Headland does yeoman work in all facets of her film. There are still some rom-com tropes and cliches, but in the overall, she manages to make an old story feel new, or at least present the viewer with enough assets to keep them in the world. In a post-They Came Together world, it's especially difficult for romantic comedies to feel fresh, but Sleeping With Other People combines several strong scenes with a liberal sprinkling of jokes. The plot isn't exactly breaking new ground, as two damaged people make each other better, but individual pieces wildly succeed in deepening the viewer's understanding of the characters. For example, Headland is able to walk a tightrope on Lainie and the doctor. Scott plays him with such detachment that it alone would be enough to communicate the cruel one-sidedness of their relationship, but a scene of them having reckless sex is filmed artfully and ecstatically, thus allowing the viewer into Lainie's head and understanding why it's so hard for her to walk away from this jerk. Headland writes and directs her characters with an empathy rarely seen in these kind of films, where often the main relationship is based on the appeal of hot people living happily ever after.
Between the two leads, one emerges more worthy of rooting interest. Brie is simply a more likable person than Sudeikis, and that comes through in their characters as well. Brie does have the easier job, having been written more sympathetically, but she still nails Lainie's frustrations while retaining the bubbly vulnerability that Brie brings to all of her roles. Jake is written as a smarmy douche with some redemptive qualities, and that fits Sudeikis to a T. Based on their presentations, it's easy to want Lainie to succeed without feeling much of anything for Jake. Where Lainie's character teaches young children and is trying to rekindle a medical career, Jake just sold his tech company for millions and lazes around the office. Where she is trying to end one destructive relationship, he is having multiple trysts and hitting on his boss. Lainie's stakes are much higher, resulting in an empathy gap that a better film would have balanced.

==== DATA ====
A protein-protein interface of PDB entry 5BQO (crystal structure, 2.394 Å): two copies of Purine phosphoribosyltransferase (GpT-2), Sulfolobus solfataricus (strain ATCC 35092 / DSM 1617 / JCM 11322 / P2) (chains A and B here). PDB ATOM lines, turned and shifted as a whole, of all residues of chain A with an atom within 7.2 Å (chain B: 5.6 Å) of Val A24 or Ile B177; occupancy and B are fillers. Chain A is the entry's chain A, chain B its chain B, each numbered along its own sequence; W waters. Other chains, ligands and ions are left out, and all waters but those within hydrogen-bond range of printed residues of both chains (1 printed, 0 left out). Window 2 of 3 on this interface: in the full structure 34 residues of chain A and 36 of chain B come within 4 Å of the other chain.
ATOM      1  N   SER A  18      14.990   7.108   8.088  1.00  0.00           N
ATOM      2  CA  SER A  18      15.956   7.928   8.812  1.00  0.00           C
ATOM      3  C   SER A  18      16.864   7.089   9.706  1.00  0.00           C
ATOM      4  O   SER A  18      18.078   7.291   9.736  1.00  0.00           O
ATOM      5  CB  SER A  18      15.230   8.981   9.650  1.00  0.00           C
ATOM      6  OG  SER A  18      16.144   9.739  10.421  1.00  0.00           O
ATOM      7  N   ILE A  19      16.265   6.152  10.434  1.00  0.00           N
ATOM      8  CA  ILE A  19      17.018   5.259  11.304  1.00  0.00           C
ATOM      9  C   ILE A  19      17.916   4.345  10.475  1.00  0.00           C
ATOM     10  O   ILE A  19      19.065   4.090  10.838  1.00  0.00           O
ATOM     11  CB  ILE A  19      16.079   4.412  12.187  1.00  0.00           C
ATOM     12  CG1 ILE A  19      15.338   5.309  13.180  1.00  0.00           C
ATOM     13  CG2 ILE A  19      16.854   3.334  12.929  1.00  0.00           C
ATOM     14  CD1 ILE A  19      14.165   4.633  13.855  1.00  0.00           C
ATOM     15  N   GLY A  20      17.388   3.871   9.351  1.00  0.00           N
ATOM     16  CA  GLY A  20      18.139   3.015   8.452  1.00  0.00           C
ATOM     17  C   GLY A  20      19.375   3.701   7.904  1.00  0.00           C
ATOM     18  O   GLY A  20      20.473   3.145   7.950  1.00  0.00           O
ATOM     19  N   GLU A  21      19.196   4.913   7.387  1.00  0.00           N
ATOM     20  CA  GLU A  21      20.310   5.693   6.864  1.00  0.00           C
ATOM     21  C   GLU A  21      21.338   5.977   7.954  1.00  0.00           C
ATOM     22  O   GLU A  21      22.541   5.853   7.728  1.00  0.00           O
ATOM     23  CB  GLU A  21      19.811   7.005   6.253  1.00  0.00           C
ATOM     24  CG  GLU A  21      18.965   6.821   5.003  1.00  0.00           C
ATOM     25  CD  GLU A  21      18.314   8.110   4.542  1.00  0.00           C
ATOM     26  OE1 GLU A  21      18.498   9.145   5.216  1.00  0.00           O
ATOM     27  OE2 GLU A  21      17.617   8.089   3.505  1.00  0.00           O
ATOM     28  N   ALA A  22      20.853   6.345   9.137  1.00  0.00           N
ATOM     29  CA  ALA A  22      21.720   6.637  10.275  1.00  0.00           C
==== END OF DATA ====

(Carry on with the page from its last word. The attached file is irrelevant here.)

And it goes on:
Further down the call sheet, Headland staffs stock roles with more great actors. As the secondary love interest for Jake, Peet is the best of a strong bunch. Her character is where Sleeping With Other People really distinguishes itself, turning a character that is usually rooted against into the heart of the film and contributing to a bittersweet ending not often attempted in romantic comedies. Peet's experiencing a career renaissance and has rarely been more compelling. Scott could've taken Sudeikis' role, having played a similar one in Friends With Kids, but he is also great as the doctor, simultaneously despicable and worthy of dignity when the traditional rom-com revenge segment goes wrong. The classic supportive friends are here, including Jason Mantzoukas (reprising his role of Supportive Friend in They Came Together), Natasha Lyonne, and Andrea Savage, and while Headland isn't exactly turning the genre on its head here, she gets points for casting cool people. On the downside, as a counterpart to Peet's Laura, Lainie's interim boyfriend Chris, played by Marc Blucas, makes little impression beyond being utterly normal.
Sleeping With Other People seems like the best possible romantic comedy for the present era, a statement that is about 90% of a full compliment. A strong cast, witty dialogue, actors with actual sexual chemistry, and a director with a head for intelligent setpieces is a lot to ask for in something like this, even while some aspects have had the piss taken out of them by detailed spoofs. Headland's film is unquestionably appealing, with enough novelty to put it in the upper echelon of its genre compatriots, but there is a personal ceiling on that genre that those strengths don't quite penetrate.